A unique defense: Bacteria lose cell wall in the presence of virus

A unique defence: Bacteria lose cell wall in the presence of virus
Bacteriophages are really small, only 50 nanometers. That is 5 x 10-5 millimeters. In the lab, the presence of phages is merely noticeable as bacteria dying. With an electron microscope, it is possible to see phages. Ongenae did this in collaboration with NeCEN, under the supervision of professor Ariane Briegel. In this short movie of Ongenae, the bacteria B. subtilis has some leftover cell wall on its membrane, to which the phages are attached. Credit: Leiden University

Bacteria temporarily live without their cell wall if dangerous viruses are near. A remarkable feature, as the cell wall is a sturdy barrier against threats. Still, the discovery has a logical explanation and might be of a consequence for fighting pathogenic bacteria, according to Véronique Ongenae, first author of the publication in Open Biology.

Bacteria can live without a for a time in stressful conditions, discovered the group of Dennis Claessen, professor at the Institute of Biology Leiden (IBL) in 2018. "But its purpose was not yet clear. My role is to find that benefit, as Ph.D. Candidate in the research group," Ongenae says. "Therefore, I work with Streptomyces as well, which are the of which we discovered that they could live without their cell wall."

An accidental finding

Ongenae grew Streptomyces in a so-called hyperosmotic environment. It has a high glucose concentration, enabling bacteria to lose their cell wall, instead of smashing apart. Ongenae: "I wildly experimented to let the bacteria lose their cell wall, and was wondering what would happen if I added bacteriophages to the Streptomyces. They are viruses that infect bacteria. And immediately all Streptomyces shed their cell wall. I could not believe my eyes. So I repeated the experiment over and over, but the result stayed the same."

With other known bacteria, such as Escherichia coli and Bacillus subtilis, Ongenae noted the same reaction to the presence of phages in a hyperosmotic environment. She suspects that bacteria lose their cell wall as soon as they get infected by the phage. "That is something we are looking into, but it looks like a defense mechanism," Ongenae notes. "By losing their cell wall, bacteria become unrecognizable for the phage and stay under the radar."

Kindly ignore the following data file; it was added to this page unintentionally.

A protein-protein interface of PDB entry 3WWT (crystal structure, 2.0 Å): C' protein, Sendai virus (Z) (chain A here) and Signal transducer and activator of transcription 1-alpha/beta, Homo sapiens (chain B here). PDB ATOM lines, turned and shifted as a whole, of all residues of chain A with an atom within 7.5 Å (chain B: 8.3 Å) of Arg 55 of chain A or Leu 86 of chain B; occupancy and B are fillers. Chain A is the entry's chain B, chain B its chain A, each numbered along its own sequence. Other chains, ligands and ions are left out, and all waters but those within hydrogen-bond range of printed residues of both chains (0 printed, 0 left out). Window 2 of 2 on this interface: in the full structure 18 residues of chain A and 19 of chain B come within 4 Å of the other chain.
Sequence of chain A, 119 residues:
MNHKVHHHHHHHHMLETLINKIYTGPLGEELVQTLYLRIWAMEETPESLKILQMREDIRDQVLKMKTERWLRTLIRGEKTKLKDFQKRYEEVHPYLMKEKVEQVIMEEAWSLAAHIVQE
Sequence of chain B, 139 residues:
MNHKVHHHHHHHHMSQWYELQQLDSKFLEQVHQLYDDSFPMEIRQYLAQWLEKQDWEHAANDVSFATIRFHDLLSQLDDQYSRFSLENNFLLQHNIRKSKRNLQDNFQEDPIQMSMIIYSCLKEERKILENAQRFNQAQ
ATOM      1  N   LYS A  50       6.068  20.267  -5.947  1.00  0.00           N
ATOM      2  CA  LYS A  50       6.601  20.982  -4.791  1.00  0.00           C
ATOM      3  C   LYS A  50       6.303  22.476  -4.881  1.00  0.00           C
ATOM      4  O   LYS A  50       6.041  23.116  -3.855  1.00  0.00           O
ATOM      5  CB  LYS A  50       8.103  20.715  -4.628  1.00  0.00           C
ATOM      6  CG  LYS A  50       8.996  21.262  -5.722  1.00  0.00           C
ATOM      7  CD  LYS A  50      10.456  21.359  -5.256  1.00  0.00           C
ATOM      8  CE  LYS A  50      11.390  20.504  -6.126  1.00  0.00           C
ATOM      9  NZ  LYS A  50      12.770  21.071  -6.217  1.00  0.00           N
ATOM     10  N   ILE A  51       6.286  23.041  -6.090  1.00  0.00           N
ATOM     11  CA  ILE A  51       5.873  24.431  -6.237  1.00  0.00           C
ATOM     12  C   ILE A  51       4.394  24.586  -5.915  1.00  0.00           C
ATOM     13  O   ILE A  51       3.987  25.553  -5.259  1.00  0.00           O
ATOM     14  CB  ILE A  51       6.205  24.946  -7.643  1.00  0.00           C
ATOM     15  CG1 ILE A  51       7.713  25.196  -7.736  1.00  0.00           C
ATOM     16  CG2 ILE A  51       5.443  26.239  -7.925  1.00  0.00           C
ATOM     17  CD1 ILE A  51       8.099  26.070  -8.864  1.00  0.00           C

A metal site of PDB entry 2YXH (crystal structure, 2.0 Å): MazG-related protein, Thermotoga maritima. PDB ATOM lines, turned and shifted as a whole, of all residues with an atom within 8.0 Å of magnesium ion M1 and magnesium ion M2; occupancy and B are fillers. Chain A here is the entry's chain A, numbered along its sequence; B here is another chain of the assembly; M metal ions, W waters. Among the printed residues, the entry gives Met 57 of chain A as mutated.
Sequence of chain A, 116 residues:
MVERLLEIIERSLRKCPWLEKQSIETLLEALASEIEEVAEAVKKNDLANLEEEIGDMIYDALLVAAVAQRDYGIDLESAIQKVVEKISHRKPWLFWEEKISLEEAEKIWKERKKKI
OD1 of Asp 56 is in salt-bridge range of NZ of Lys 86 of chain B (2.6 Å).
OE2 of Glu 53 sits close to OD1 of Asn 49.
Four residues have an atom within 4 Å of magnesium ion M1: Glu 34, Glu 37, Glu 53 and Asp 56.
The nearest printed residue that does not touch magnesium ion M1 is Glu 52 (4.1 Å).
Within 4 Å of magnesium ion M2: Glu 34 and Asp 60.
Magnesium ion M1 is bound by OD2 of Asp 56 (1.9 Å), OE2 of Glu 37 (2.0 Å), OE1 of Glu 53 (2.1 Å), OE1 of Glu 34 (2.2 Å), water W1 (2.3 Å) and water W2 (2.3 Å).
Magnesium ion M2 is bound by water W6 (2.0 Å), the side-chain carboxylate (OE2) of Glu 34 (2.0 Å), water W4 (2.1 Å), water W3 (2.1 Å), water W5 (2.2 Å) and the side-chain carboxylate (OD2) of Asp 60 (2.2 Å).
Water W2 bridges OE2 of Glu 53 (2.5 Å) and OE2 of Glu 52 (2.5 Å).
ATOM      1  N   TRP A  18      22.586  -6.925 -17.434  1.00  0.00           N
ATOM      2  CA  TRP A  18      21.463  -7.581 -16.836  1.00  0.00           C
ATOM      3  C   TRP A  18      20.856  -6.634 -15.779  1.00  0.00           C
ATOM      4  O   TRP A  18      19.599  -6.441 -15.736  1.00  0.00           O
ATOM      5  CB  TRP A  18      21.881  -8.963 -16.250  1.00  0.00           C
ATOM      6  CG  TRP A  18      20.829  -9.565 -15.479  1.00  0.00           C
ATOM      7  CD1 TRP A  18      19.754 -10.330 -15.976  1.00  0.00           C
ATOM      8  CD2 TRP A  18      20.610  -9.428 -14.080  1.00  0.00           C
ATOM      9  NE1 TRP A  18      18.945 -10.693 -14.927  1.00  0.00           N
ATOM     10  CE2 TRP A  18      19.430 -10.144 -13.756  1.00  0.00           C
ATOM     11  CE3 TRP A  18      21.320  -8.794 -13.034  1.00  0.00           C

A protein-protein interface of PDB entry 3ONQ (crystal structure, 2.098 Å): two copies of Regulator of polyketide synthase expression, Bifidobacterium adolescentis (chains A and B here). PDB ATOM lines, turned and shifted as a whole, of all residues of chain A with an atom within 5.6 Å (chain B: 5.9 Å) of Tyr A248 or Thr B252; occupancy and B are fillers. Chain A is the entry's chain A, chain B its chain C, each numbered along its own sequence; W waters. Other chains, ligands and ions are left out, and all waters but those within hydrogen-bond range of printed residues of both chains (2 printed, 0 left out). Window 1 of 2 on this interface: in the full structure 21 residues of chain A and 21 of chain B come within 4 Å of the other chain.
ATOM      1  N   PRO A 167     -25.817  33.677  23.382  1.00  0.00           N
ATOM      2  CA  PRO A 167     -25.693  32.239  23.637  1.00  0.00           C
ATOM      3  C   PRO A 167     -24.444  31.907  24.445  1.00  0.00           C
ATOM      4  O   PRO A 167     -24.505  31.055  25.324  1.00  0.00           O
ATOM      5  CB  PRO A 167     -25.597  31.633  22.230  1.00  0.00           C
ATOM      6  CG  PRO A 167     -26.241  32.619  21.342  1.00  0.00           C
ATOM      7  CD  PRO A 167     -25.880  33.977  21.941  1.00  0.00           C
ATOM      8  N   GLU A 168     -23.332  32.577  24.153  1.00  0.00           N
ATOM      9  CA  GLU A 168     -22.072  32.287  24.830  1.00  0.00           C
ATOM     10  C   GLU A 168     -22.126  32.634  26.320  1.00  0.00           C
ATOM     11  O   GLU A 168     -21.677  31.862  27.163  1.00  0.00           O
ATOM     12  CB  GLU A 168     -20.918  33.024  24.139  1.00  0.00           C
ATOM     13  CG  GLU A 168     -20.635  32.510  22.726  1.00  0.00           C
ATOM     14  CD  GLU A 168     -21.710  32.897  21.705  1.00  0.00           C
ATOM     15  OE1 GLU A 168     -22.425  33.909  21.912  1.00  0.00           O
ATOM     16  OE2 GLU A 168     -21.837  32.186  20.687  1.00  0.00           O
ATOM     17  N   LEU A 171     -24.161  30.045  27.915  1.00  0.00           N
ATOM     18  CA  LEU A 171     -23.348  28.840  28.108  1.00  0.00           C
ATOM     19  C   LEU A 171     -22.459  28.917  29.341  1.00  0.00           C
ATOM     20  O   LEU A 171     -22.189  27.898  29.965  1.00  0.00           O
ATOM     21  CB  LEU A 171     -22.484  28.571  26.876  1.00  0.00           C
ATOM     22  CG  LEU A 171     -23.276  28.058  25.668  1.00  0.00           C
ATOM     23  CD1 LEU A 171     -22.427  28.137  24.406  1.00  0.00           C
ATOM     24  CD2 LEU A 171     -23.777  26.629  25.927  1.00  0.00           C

A unique defence: Bacteria lose cell wall in the presence of virus
Veronique Ongenae. Credit: Leiden University

Danger for humans

The interesting discovery also reveals potential complications in treating infections. "Phage therapies are nowadays more often used as a replacement for antibiotics, to rid the body of pathogenic bacteria. Especially as becomes more prevalent, phage therapy can be considered as a new way of treating infections. But now it turns out that bacteria can hide from phages. And as our and urine also form a hyperosmotic environment, bacteria can live there without a cell wall too. So when the phages leave the body after a few days, bacteria will regrow their cell wall and bring back the infection."

Because of this, Ongenae is also researching the effect on , such as Pseudomonas aeruginosa and Acinetobacter baumannii. "Only then we will know if this is something to take into account."

More information: Véronique Ongenae et al, Reversible bacteriophage resistance by shedding the bacterial cell wall, Open Biology (2022). DOI: 10.1098/rsob.210379

Journal information: Open Biology

Provided by Leiden University

Citation: A unique defense: Bacteria lose cell wall in the presence of virus (2022, June 8) retrieved 21 April 2024 from https://phys.org/news/2022-06-unique-defense-bacteria-cell-wall.html
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